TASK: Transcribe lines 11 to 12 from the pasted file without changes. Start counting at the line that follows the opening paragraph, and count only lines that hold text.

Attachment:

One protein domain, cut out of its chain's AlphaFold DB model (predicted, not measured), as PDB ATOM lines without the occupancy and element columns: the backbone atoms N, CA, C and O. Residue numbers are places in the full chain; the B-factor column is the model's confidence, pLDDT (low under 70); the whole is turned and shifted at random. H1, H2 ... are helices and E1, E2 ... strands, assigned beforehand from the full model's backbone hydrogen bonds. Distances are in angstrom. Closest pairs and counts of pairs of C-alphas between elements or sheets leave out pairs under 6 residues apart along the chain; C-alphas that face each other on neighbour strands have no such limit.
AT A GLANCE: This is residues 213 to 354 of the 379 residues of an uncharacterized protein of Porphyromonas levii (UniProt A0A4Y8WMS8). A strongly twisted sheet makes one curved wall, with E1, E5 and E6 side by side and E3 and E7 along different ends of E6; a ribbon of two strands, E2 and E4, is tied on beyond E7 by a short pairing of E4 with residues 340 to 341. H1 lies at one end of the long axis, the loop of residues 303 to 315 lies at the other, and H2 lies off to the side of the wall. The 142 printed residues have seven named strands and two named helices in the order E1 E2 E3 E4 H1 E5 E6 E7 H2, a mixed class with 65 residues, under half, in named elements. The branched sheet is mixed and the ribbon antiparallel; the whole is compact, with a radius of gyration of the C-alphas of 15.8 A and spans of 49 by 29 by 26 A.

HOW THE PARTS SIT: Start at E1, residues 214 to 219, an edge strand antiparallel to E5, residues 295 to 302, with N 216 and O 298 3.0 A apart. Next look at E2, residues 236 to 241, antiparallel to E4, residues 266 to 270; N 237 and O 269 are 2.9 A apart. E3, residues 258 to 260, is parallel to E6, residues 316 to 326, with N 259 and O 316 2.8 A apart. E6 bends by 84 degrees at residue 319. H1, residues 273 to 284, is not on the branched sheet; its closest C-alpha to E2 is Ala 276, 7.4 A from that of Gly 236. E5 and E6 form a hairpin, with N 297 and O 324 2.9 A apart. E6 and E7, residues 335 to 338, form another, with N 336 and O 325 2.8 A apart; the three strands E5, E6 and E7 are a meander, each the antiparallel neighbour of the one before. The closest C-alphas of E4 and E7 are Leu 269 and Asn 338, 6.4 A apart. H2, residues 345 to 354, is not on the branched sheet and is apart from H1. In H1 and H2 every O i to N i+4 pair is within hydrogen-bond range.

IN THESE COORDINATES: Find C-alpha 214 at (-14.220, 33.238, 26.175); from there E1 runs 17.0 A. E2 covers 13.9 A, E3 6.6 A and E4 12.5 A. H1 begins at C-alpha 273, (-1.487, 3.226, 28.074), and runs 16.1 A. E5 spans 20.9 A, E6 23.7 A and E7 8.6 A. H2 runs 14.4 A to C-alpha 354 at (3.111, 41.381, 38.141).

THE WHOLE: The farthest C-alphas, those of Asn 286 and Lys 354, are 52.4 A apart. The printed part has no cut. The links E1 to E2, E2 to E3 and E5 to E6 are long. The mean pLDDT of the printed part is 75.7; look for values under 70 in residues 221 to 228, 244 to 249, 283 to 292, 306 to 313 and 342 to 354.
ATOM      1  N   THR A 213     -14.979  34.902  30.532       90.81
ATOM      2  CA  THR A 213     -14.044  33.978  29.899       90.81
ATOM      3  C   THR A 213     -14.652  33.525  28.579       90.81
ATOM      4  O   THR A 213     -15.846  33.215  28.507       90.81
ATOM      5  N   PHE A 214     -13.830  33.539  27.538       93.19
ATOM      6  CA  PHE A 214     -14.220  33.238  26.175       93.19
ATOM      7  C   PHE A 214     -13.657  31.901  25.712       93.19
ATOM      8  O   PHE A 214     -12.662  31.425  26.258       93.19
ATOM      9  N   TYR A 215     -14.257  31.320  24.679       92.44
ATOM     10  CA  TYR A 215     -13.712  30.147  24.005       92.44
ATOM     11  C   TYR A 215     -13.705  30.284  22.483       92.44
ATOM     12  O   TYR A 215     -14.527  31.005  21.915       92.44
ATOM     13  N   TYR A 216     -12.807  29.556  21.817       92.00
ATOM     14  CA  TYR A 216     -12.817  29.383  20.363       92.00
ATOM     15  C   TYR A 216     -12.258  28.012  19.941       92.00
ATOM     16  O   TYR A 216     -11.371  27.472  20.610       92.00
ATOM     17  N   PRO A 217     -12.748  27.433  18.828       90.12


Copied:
ATOM      7  C   PHE A 214     -13.657  31.901  25.712       93.19
ATOM      8  O   PHE A 214     -12.662  31.425  26.258       93.19